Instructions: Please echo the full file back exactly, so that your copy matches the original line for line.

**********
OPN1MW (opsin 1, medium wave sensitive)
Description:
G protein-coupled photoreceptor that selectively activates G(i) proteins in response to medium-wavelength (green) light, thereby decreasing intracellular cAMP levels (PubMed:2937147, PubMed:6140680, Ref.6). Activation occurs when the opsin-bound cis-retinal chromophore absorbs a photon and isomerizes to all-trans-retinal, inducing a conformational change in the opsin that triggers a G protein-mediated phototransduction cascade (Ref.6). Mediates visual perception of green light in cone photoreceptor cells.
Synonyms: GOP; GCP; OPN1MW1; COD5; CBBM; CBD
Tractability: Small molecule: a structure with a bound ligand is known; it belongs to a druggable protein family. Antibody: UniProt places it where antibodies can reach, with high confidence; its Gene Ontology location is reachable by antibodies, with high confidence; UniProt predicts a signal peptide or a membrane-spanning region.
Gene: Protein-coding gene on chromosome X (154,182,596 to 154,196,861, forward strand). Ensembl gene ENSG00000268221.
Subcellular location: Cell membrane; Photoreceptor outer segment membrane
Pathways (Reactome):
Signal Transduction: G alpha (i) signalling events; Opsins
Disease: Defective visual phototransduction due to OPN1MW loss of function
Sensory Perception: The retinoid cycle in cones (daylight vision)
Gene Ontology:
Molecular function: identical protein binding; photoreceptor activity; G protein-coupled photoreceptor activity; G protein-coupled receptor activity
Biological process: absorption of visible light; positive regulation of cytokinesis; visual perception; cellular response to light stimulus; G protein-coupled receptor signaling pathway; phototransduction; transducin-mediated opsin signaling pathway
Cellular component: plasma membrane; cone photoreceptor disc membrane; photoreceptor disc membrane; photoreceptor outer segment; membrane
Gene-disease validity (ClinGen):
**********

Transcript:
OPN1MW (opsin 1, medium wave sensitive)
Description:
G protein-coupled photoreceptor that selectively activates G(i) proteins in response to medium-wavelength (green) light, thereby decreasing intracellular cAMP levels (PubMed:2937147, PubMed:6140680, Ref.6). Activation occurs when the opsin-bound cis-retinal chromophore absorbs a photon and isomerizes to all-trans-retinal, inducing a conformational change in the opsin that triggers a G protein-mediated phototransduction cascade (Ref.6). Mediates visual perception of green light in cone photoreceptor cells.
Synonyms: GOP; GCP; OPN1MW1; COD5; CBBM; CBD
Tractability: Small molecule: a structure with a bound ligand is known; it belongs to a druggable protein family. Antibody: UniProt places it where antibodies can reach, with high confidence; its Gene Ontology location is reachable by antibodies, with high confidence; UniProt predicts a signal peptide or a membrane-spanning region.
Gene: Protein-coding gene on chromosome X (154,182,596 to 154,196,861, forward strand). Ensembl gene ENSG00000268221.
Subcellular location: Cell membrane; Photoreceptor outer segment membrane
Pathways (Reactome):
Signal Transduction: G alpha (i) signalling events; Opsins
Disease: Defective visual phototransduction due to OPN1MW loss of function
Sensory Perception: The retinoid cycle in cones (daylight vision)
Gene Ontology:
Molecular function: identical protein binding; photoreceptor activity; G protein-coupled photoreceptor activity; G protein-coupled receptor activity
Biological process: absorption of visible light; positive regulation of cytokinesis; visual perception; cellular response to light stimulus; G protein-coupled receptor signaling pathway; phototransduction; transducin-mediated opsin signaling pathway
Cellular component: plasma membrane; cone photoreceptor disc membrane; photoreceptor disc membrane; photoreceptor outer segment; membrane
Gene-disease validity (ClinGen):